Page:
I’ve been thinking about Mrs. Strauss.

Margaret Strauss was a intelligent woman with common sense and a spartan style in both speech and design.
A formidable force in my narrow young world, her friends called her ‘Lady’,a gift from her Papa after the early demise of her mother.  She carried that name throughout her life but I never called her anything but Mrs. Strauss, no matter how old we both became.

She and I first became acquainted when my mother went to work at her daycare center.  Childless, widowed, a retired school teacher as well as former legal secretary, she decided to open a daycare where children would be properly cared for as well as started on the right road to learning.  Forever into a project, She purchased and renovated a house across from the local grade school for her dream of the perfect early learning environment. She also lived in the house directly behind the school, her way of being close .  The whole deal was revolutionary in our small Texas town and quickly drew many parents wanting an alternative to the norm of daycare as they knew it.
The Carousel Child Care Center was open for many years, but I think ultimately she lost too much money just trying to do it right.

I have no idea why she chose me as one of her projects, or if she was even aware of the huge impact she would have on my life, but one day she asked my mother if I could come help her with a project.  Mother, a formidable woman in her own right, was terrified of Mrs. S. and quickly acquiesced.  That’s how people were around her.  Lady was so kind to her little cadre of employees that one could overlook her quickly sparked flares of temper and she always got what she wanted.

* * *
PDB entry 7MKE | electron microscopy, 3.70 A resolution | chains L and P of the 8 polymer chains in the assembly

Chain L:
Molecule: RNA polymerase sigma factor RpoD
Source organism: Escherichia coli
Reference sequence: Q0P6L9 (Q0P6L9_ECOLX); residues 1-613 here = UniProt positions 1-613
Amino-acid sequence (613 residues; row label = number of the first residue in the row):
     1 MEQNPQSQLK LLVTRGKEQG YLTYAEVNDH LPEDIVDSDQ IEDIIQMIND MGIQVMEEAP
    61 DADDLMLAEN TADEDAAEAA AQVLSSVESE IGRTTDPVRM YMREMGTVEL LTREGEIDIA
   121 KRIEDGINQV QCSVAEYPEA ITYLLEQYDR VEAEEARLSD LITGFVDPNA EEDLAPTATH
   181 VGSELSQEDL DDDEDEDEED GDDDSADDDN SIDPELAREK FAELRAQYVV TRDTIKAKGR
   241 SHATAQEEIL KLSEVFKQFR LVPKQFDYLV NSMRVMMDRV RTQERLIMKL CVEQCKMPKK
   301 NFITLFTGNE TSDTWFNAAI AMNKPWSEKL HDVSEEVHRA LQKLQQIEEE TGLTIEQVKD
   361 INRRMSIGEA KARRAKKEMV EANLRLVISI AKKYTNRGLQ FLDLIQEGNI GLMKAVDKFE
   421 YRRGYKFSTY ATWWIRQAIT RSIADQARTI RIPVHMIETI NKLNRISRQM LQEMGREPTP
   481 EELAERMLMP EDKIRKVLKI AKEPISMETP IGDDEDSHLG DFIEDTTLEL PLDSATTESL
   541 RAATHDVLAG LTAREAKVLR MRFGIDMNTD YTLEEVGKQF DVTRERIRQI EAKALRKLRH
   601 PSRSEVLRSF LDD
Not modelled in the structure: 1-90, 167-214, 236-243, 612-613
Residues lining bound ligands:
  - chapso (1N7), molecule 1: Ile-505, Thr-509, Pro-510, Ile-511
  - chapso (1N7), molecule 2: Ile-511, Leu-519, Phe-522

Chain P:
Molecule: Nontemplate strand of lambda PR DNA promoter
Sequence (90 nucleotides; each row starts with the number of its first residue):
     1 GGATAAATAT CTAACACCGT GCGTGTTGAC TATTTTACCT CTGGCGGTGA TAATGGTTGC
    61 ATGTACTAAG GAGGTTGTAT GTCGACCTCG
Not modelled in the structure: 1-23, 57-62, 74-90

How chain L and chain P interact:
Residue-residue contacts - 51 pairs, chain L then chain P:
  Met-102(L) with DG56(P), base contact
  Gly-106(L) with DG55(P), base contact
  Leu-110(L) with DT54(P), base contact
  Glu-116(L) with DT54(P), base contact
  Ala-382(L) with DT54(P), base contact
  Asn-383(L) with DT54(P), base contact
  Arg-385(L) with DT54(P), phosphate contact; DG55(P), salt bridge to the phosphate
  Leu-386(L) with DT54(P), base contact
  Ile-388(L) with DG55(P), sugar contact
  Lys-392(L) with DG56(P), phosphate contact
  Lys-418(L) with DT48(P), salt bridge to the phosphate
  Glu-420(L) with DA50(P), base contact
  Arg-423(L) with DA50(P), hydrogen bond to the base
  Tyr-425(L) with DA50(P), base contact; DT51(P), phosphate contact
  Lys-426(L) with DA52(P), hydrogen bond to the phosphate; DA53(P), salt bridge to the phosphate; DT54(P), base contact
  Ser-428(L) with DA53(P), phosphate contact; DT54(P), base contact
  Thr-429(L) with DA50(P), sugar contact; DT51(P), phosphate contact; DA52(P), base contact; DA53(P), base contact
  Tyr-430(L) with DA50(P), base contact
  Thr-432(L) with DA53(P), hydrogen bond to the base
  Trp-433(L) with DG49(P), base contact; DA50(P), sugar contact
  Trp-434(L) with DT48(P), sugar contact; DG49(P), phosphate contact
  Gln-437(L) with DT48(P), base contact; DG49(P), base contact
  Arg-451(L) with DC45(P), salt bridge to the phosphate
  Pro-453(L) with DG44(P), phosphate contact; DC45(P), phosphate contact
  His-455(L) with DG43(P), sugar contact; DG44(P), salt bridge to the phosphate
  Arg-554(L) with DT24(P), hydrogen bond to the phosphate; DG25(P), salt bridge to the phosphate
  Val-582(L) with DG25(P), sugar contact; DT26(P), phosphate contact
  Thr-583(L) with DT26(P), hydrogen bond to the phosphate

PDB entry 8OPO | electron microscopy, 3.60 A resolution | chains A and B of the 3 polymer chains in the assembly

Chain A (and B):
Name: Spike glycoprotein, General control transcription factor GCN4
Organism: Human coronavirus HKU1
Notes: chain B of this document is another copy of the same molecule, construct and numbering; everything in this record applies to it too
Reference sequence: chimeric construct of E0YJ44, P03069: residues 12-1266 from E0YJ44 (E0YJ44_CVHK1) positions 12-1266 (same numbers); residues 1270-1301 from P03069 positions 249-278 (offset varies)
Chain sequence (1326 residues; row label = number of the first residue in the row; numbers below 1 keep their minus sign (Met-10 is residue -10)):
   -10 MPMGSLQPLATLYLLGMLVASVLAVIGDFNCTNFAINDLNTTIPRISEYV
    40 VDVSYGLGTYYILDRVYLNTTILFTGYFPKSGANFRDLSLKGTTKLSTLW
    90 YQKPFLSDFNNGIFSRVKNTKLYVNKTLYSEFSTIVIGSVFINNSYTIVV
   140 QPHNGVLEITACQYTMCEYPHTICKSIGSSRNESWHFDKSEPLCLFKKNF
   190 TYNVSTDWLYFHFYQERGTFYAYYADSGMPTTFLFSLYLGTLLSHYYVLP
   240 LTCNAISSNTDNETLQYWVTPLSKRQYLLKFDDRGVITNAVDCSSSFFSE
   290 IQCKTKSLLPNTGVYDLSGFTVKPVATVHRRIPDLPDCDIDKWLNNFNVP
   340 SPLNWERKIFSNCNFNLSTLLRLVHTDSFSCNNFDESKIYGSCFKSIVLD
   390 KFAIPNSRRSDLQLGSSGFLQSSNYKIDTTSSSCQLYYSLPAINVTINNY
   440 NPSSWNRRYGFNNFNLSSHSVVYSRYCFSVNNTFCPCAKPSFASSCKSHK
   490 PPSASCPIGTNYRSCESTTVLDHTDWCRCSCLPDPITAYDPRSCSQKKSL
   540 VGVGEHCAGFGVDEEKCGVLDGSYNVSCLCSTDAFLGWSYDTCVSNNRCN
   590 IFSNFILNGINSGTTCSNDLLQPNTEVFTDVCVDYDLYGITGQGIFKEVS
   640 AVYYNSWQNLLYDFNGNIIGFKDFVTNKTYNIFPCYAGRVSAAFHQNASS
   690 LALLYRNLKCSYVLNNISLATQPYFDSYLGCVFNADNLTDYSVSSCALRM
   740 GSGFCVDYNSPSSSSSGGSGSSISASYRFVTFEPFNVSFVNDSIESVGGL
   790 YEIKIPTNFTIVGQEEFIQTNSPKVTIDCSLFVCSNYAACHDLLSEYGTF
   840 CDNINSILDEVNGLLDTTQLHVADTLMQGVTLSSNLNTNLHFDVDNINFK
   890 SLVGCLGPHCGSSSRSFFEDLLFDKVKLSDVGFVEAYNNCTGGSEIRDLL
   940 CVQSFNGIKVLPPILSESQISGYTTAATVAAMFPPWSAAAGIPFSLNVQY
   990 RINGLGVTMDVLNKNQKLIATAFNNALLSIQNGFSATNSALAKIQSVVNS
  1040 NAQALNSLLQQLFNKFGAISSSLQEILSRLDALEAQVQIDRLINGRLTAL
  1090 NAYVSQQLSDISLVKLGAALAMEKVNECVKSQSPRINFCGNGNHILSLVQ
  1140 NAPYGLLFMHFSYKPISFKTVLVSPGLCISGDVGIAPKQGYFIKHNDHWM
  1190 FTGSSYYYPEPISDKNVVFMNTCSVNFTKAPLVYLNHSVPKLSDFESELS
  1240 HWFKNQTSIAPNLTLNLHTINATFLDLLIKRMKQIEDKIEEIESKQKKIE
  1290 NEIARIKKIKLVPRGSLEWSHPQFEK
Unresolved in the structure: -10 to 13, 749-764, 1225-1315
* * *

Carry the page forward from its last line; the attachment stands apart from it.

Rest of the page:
Mother would drive me into town early on a Saturday or, during the summer months, a weekday.  I was accustomed to rising early, living on a farm.  Our animals needed tending and I had my share of chores – besides my horse, which was my responsibility anyway.  I’ve always been a morning person, enjoying the beginning of the day.  It was such a different beginning at Mrs. Strauss’ than it was out at the farm, but just as hopeful.  The air just as humid and filled with promise.

Though everyone else on God’s green earth shortened my name, not Mrs. S., who enunciated every syllable of every word she ever spoke.  She rolled the entire thing out of her mouth every time, making it into 3 syllables; making it, I suppose, hers alone.

Usually unhurried, I would sit across the table from her while Mrs. S. lay out our plan of action for the day over a cup of coffee.  It could have been painting shutters, painting shelves or any derivative of each. Rarely did I do anything but paint. I painted more shutters in my youth than some professionals have in their entire career, for one of her favorite projects was covering things up with shutters.  She’d build a set of shelves, I’d paint them; she’d go buy the shutters to cover the shelves…  and I would paint those as well.  When she moved we’d start all over on the new house, making cubbyholes into glorified closets; the woman knew how to organize.  She moved three times, keeping me very busy. Never did she ask me to clean her home, wash the windows, or anything remotely approaching housework.  I did sweep outside now and again, as I became as comfortable in her home over the years as I was in my own.

About halfway through the day we’d ride up to the drive-through window at the local chicken place and get fried chicken livers. After I got my driver’s license we kept the tradition, though I went and brought it back to the house. It always seemed preferable to both of us to eat together there by ourselves, chatting companionably about all manner of things against a backdrop of music.